Small Cut in Air Pollution Could Save Millions, Study SaysVancouver Sun
Wednesday, September 21, 2005
FRASER VALLEY - A new study of the hidden costs of air pollution in the smog-prone Fraser Valley concludes a one per cent improvement in air quality could save society $29 million annually in direct and indirect health costs.
The study also projects there would be a saving of almost $1.2 billion over a 10-year-period if there was a 10 per cent cut in fine particulate pollution.
Scott McDonald, executive director of the B.C. Lung Association, the non-profit health advocacy group that coordinated the study, said he hopes residents will consider those costs when they decide how to travel around the region.
And he hopes politicians of all stripes will remember those big numbers when they make decisions on issues such as auto emission standards.
"We want air quality to be a priority," McDonald said Tuesday in an interview. "There are a lot of pressures on governments -- whether it's a municipal, regional, provincial or federal government -- and we just want to make sure air quality is valued by decision makers."
Another B.C. Lung Association study released in August found that Prince George is the B.C. city with the highest concentrations of fine particulate pollution -- the tiny smoke particles linked to illnesses such as chronic bronchitis and asthma.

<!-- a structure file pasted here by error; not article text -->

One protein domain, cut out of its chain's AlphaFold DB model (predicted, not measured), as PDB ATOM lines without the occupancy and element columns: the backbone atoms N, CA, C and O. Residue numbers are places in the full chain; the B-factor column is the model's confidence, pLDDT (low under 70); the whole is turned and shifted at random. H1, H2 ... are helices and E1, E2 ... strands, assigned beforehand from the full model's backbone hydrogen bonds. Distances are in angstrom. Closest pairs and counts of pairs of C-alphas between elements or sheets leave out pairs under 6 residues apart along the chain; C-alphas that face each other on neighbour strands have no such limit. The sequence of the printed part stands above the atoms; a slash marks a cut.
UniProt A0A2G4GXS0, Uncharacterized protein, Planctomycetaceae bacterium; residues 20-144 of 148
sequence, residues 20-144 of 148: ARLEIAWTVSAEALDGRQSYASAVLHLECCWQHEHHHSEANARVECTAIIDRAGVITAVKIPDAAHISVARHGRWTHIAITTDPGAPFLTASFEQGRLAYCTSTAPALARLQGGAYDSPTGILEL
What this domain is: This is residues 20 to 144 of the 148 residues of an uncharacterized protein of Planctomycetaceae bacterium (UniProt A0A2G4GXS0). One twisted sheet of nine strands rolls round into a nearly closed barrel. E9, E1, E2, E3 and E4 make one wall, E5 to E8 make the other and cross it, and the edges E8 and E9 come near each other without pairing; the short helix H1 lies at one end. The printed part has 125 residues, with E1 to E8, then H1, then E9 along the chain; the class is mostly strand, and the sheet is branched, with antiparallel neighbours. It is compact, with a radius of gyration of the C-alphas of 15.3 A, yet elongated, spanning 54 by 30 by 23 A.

Valuation of Health Impacts from Air Quality in the Lower Fraser Valley Airshed is the title of a more technically worded Lung
Association-coordinated study that was also finished in August but not publicized. The study was written by an environmental consulting company, RWDI AIR Inc., and overseen by representatives of six government agencies, including the B.C. Centre for Disease Control, the B.C. Ministry of the Environment and the Greater Vancouver Regional District.
The study used mathematical models and epidemiological studies to estimate the number of health problems that would be triggered by changes in particulate-matter concentrations in the Fraser Valley's mountain-confined airshed.
The study also looked at the costs of ground-level ozone pollution in the region. Ozone pollution, created when auto emissions and other air pollutants chemically react in the atmosphere during sunny days, appears as a dirty brown smudge on the horizon.
A six-page executive summary of the study is part of the 250-plus-page agenda package going to this Friday's monthly meeting of the Greater Vancouver Regional District board.
The GVRD's planning and environment committee is recommending the municipal mayors and councillors vote to receive the report "for information," which means that no specific actions are proposed.